A report by Ed Simon for JStor Daily.
Along the Caribbean coast of Suriname, all of the brutalities of eighteenth century empire existed in cruel abundance. From the genocide of the natives to the millions of enslaved Africans who labored in sugar-fields for first the English and then the Dutch, Suriname provides a sobering understanding of colonialism’s twin legacies of tobacco and terror, sugar and slavery. No contemporary text better illustrates slavery’s cruelty than the Scottish-Dutch soldier John Gabriel Stedman’s 1796 The Narrative of a Five Years Expedition against the Revolted Negroes of Suriname.
Selling Stedman’s book alongside pamphlets by Thomas Paine, Benjamin Franklin, and Mary Wollstonecraft, its printer Joseph Johnson knew that the narrative’s power lay in images as well as words. One illustration depicts a young man naked but for a loin-cloth, still alive with unblinking eyes, hung from a hook which is roped around a bloody exposed rib. A scattering of bones and skulls litters the base of the gallows, as if at Golgotha, where Jesus was crucified. Johnson understood that conflating this lynching with the crucifixion was necessary, and enlisted the aid of an illustrator and poet named William Blake.
Blake was a radical who, in his 1809 poem “Milton,” would emphatically declare: “Rouze up, O Young Men of the New Age!” The rare figure who is equally influential in literature and art, Blake is the ecstatic of Romanticism who extoled freedom, with Morris Eaves enthusing in the Huntington Library Quarterly that the poet “continues even now to be the sign of something new about to happen.” First known primarily for his art, Blake’s verse was rediscovered in the late nineteenth century, and he has remained a counter-cultural icon.
An advocate of both the American and French revolutions, Blake was the prophet of rebellion who could sing:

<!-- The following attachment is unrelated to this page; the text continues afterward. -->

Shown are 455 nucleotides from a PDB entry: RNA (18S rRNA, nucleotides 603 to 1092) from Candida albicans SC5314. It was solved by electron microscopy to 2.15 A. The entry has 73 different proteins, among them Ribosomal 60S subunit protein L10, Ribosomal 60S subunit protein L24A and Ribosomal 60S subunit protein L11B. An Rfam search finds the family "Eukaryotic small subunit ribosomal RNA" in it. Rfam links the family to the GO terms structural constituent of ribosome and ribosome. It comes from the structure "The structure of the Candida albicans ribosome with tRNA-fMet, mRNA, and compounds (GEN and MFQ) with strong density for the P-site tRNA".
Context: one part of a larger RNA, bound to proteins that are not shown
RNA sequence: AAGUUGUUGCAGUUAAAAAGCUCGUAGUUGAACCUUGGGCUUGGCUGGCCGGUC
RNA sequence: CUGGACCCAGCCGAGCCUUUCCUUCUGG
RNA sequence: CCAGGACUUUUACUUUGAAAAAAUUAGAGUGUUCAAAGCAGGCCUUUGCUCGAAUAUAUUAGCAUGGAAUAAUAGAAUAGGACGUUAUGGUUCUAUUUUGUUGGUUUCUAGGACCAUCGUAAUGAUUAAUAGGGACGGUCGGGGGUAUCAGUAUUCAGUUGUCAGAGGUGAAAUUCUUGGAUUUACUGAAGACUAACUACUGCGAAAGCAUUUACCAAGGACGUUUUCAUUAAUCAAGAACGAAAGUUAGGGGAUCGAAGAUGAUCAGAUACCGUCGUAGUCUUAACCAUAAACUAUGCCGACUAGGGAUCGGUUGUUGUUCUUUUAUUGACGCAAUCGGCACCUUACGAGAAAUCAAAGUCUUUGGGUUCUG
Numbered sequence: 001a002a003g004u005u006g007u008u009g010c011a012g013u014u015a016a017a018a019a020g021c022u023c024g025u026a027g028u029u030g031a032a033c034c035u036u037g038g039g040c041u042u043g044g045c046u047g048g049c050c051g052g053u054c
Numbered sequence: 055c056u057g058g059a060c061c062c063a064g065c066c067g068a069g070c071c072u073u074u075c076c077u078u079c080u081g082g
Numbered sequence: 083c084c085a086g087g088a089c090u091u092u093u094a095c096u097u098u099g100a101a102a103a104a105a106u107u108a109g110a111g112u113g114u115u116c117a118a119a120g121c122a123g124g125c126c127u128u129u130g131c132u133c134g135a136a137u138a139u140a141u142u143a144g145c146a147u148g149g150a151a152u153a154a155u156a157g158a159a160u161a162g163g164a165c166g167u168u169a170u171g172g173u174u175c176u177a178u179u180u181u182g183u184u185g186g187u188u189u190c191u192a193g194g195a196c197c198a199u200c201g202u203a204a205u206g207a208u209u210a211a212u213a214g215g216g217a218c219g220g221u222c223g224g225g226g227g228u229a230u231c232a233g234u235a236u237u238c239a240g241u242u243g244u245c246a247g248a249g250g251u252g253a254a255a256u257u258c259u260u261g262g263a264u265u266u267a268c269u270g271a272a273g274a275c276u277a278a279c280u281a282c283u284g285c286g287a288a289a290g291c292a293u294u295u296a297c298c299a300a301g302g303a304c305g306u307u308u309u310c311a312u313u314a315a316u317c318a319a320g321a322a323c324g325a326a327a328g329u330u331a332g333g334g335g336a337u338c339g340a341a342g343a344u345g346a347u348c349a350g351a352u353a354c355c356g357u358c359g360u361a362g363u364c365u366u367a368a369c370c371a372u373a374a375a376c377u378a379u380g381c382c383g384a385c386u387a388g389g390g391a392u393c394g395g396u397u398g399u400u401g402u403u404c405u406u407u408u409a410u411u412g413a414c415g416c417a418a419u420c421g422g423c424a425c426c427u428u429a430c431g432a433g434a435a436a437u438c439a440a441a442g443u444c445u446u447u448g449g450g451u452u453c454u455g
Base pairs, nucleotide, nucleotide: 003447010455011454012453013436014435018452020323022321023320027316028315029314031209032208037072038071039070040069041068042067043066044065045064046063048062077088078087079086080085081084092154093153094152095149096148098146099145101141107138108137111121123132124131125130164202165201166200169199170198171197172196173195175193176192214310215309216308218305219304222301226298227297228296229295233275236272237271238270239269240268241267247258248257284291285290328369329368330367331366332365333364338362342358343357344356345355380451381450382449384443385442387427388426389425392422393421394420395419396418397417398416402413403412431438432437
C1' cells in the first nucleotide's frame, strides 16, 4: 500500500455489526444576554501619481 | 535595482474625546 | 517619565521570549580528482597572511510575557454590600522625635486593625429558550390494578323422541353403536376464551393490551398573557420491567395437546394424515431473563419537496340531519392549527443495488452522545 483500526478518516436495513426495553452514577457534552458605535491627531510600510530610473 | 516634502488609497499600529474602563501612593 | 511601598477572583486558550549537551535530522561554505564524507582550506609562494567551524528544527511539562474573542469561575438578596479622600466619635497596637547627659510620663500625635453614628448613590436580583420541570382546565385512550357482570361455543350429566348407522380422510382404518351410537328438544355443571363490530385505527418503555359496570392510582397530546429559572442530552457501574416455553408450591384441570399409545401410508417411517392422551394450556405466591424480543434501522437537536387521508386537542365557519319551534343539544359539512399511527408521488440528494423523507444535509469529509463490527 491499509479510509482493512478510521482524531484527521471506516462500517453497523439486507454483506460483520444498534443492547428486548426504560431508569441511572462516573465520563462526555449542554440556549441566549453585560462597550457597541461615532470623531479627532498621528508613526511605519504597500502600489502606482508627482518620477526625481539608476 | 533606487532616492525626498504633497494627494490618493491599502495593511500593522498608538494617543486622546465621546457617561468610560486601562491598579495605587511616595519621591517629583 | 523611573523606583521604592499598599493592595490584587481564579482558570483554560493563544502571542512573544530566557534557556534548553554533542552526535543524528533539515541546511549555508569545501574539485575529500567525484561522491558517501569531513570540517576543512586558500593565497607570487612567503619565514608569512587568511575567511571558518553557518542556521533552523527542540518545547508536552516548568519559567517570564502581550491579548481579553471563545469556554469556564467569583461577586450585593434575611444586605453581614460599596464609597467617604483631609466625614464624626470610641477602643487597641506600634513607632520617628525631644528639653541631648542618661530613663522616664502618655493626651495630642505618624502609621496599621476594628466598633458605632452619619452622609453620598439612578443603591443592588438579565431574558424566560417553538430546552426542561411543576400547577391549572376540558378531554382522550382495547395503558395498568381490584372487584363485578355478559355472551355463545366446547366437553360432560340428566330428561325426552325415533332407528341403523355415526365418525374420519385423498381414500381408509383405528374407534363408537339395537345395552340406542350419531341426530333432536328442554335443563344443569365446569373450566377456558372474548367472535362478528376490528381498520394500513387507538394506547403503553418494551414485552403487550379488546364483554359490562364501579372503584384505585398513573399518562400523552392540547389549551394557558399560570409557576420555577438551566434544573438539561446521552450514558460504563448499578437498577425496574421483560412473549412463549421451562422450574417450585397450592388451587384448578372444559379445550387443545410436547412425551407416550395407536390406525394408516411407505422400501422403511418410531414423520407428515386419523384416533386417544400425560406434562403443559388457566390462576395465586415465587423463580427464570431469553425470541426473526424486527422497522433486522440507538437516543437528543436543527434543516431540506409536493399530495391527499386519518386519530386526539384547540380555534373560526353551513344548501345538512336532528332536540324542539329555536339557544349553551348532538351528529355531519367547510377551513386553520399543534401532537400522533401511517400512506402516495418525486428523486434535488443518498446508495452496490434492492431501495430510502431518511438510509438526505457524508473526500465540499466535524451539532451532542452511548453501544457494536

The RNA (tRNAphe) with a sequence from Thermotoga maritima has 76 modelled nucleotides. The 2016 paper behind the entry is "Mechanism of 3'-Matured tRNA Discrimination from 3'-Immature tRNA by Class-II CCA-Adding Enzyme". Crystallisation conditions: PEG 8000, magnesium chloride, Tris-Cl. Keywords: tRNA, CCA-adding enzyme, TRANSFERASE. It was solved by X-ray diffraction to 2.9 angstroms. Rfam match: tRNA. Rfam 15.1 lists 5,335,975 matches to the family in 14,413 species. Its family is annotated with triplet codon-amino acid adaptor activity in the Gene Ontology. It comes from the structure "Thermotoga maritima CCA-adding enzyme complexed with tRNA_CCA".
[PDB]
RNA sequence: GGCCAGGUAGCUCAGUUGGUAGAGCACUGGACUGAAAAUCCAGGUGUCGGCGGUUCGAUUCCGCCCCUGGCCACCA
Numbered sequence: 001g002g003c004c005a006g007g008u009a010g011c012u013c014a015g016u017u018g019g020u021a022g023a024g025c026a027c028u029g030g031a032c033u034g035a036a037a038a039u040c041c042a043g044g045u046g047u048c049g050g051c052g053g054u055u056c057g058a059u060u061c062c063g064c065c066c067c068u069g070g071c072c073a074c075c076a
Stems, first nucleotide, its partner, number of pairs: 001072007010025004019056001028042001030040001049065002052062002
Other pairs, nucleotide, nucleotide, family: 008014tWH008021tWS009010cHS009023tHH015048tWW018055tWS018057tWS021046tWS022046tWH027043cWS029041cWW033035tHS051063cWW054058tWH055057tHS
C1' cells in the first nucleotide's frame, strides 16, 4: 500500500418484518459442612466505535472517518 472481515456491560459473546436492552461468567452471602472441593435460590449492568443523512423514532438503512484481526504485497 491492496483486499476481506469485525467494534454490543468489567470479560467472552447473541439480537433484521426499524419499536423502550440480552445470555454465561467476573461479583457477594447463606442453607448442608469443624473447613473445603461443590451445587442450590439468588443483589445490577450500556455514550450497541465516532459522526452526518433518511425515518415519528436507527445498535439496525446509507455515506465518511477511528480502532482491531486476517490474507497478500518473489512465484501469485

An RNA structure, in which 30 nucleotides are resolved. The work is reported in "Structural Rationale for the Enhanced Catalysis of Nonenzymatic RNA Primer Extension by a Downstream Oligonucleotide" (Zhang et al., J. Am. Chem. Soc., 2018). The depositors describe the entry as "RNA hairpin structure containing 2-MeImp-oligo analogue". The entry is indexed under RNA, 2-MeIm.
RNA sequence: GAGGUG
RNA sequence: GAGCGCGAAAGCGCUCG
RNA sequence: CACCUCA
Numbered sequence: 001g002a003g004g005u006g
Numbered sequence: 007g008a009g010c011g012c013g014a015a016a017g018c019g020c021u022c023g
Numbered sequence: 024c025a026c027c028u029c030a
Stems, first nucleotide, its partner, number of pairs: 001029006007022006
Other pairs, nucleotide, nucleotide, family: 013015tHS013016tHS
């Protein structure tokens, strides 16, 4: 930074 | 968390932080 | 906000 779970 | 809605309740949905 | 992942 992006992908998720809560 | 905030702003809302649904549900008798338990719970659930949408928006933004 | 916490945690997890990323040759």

In every cry of ever Man,
In ever infant’s cry of fear,
In ever voice, in every ban,
The mind-forg’d manacles I hear.
His abolitionism was a given, but his understanding of emancipation extended in even more radical directions than other Enlightenment thinkers whose rationality Blake found oppressive, intoning that “Prisons are built with stones of law.” Where the Enlightenment promoted rationality, Blake embraced mysticism; if the philosophes celebrated science, then Blake advocated visionary ecstasy.
Such was a view that Blake presented of himself, naming names when he wrote:
Mock on, mock on, Voltaire, Rousseau…
You throw the sand against the wind,
And the wind blows it back again.
Modernity, Blake believed, was defined by a wicked trinity of Francis Bacon, Isaac Newton, and John Locke – incidentally the same trio that Thomas Jefferson valorized as intellectual heroes. Such a confrontational position would seem to configure Blake as a revanchist. Nancy Morrow writes in Early American Literature that the Enlightenment is often seen as a “philosophical movement that unequivocally advocated universal human liberty and political self-determination,” and yet the Enlightenment mainstream often advocated for inhumanity, such as when Locke wrote in the 1669 Fundamental Constitutions of Carolina that “Every freeman of Carolina shall have absolute power and authority over his negro slaves.”
By contrast, Blake was influenced by non-conformist religious sects from the well-known Quakers and the Baptists, to the exotic Muggletonians and Swedenborgians, which compelled him to reject slavery as an abject horror. Morrow emphasizes that “major sources of arguments against slavery during the Enlightenment” such as the Quakers “cannot be considered a true expression of the spirit of Enlightenment philosophy.” As the Age of Reason once again becomes a cultural flashpoint, it behooves us to examine what the Enlightenment was, and how its discontents offer an alternate vision.